When Mayor Marion Barry submitted a resolution laying out his preliminary plans for a new prison to the D.C. Council, he set into motion a chain of events that was equal parts tragedy and comedy.

The comedy first:

Barry, reacting to stiff criticism that he had deep-sixed his proposed 700- to 800-bed drug treatment prison until after the Sept. 9 primary, decided early this week to defuse the situation by handing a vague prison plan to the council.

"Let's take politics out of this," he said later, smiling disingenuously.

Between 4 and 5 p.m. on Monday, Barry informed council Chairman David A. Clarke of his intention to deliver the resolution to the council. The timing was precarious because the council at midnight was scheduled to start its summer recess. Clarke, according to his aides, arranged to keep clerical staff at the office late to receive the Barry missive.

A key element to Barry's proposal was a letter suggesting that the council call a hearing during the summer to explore the prison construction issue. The mayor, of course, also asked the council to approve the resolution -- which would lend added support to the mayor's plan for the $50 million prison adjacent to the existing D.C. Jail in Southeast Washington.

Clarke's aides said yesterday that at 5 p.m. Barry aides promised the resolution would be delivered by 6 p.m. At 6:30 p.m., the chairman was still waiting. Meanwhile, Clarke and a number of council members were expected to show up at a bash given by the influential Retail Liquor Dealers Association of D.C. in Northwest.

Dwight Cropp, a key Barry aide, picks up the narrative.

"I went down. I presented Clarke with the letter and the resolution. He signed the resolution. He was going to clock it in in the Council Secretary's office . . . . The electric clock was locked up so we could not clock it in. He signed the resolution and left it there."

Naturally, Clarke and his aides were furious that "the mayor is late again." Indeed, Barry may be many things, but punctual is not one of them.

At the liquor fete later that evening, Clarke and other council members vigorously debated whether the inability to clock in the resolution before midnight -- that is, stick it into the electric timer that records official actions -- meant that the resolution had not been legally submitted.

Gregory Mize, general counsel to the council, plunged courageously into this question the next day, offering an opinion that in fact for this reason the resolution had not been formally proposed.

By this time, Clarke and the rest of the council were engaged in serious political slam-dunking, using each other for a ball. Council members criticized their colleagues for the very thing Barry has been accused of -- failing to move seriously to build a prison.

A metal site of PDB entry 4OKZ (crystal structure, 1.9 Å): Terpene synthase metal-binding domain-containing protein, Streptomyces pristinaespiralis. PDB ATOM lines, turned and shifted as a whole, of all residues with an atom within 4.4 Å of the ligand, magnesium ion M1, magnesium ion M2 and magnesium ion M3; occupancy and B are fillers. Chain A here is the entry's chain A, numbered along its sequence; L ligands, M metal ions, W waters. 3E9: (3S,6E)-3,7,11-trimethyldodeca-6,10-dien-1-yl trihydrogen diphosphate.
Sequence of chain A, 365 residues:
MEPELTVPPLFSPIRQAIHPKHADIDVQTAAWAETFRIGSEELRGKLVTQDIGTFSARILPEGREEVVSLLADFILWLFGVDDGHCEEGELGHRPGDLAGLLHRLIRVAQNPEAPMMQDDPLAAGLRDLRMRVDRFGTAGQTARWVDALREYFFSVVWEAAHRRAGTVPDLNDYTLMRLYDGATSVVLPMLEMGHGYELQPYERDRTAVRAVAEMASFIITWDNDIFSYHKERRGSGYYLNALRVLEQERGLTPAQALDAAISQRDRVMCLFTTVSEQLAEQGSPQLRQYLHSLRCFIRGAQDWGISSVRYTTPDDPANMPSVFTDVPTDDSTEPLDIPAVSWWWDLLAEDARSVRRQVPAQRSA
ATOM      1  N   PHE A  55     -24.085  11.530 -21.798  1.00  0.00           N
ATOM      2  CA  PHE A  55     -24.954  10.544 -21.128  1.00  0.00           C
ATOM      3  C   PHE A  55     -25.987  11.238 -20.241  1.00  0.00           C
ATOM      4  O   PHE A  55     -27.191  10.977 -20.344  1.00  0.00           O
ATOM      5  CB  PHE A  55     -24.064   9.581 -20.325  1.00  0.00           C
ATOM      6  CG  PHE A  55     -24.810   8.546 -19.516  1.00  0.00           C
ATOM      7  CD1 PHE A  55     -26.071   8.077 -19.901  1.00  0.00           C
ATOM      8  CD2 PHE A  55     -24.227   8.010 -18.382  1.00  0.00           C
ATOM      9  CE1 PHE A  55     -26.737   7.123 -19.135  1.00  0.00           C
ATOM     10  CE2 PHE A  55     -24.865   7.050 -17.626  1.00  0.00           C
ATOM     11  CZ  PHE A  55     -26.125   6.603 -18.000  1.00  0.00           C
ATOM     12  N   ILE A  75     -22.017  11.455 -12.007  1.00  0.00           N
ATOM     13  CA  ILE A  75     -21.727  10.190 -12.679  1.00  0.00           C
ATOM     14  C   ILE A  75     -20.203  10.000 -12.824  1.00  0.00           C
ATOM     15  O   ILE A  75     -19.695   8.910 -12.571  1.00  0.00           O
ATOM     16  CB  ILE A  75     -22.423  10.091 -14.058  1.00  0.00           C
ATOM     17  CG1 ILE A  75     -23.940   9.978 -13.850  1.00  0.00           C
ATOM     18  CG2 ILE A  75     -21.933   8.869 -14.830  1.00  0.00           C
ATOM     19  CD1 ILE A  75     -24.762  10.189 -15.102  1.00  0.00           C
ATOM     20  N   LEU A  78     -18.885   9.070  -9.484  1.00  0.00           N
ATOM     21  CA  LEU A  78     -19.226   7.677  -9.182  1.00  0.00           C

As the recess was beginning, and Clarke was continuing to explore whether the resolution could be introduced and hearings held, Barry somehow appeared to have scored a public relations coup. This was a miracle in view of the fact that, just a week before, a consultant hired by his administration had predicted disorder in D.C. prisons and inmates had taken their cue to start a major distubance, burning 14 buildings at Lorton.

Barry, despite the barrage of criticism that followed the Lorton fiasco, had succeeded in making the council look foolish. While they bickered, Barry was talking about putting politics behind him.

"I'm interested in trying to manage the city . . . . So now we've submitted a plan that says we're going to submit a detailed plan . . . four days before the election," Barry said. "Now any politician worth his salt will say that that is the most crazy political decision in the world to make on a very unpopular issue about a jail."

The mayor, above politics. The council, mired in foolishness. Enough comedy, now for the tragedy.

At stake is what Barry, the council, the Congress and all the consultants agree is a treacherously dangerous situation for the city. The problems of overcrowding and rising convictions have conspired to suggest the city will be very short of prison beds in the very near future.

The mayor repeatedly said this week and last that "we are in control" but, in fact, the District is only in control by grace of the federal government and the states of Virginia, Maryland and Delaware -- which together are holding more than 2,700 D.C. inmates in their prison systems.

In the face of an inmate contingent that far outstrips the city's capacity, the only long-term plan in the works calls for a 700- to 800-bed prison by September 1989. Using the mayor's own figures, it can be shown that if the increasing rate of incarceration continues at the pace of the first half of the 1980s, the city's inmate contingent will rise another 2,173 inmates by the time the new prison opens.

Even adding in the city's quick-fix 400-bed modular prison scheduled to open in phases by February next year, the arithmetic indicates the city will have 1,200 new beds by 1989 with 2,173 new inmates to sleep in them.

That sounds like trouble, with overtones of future tragedy.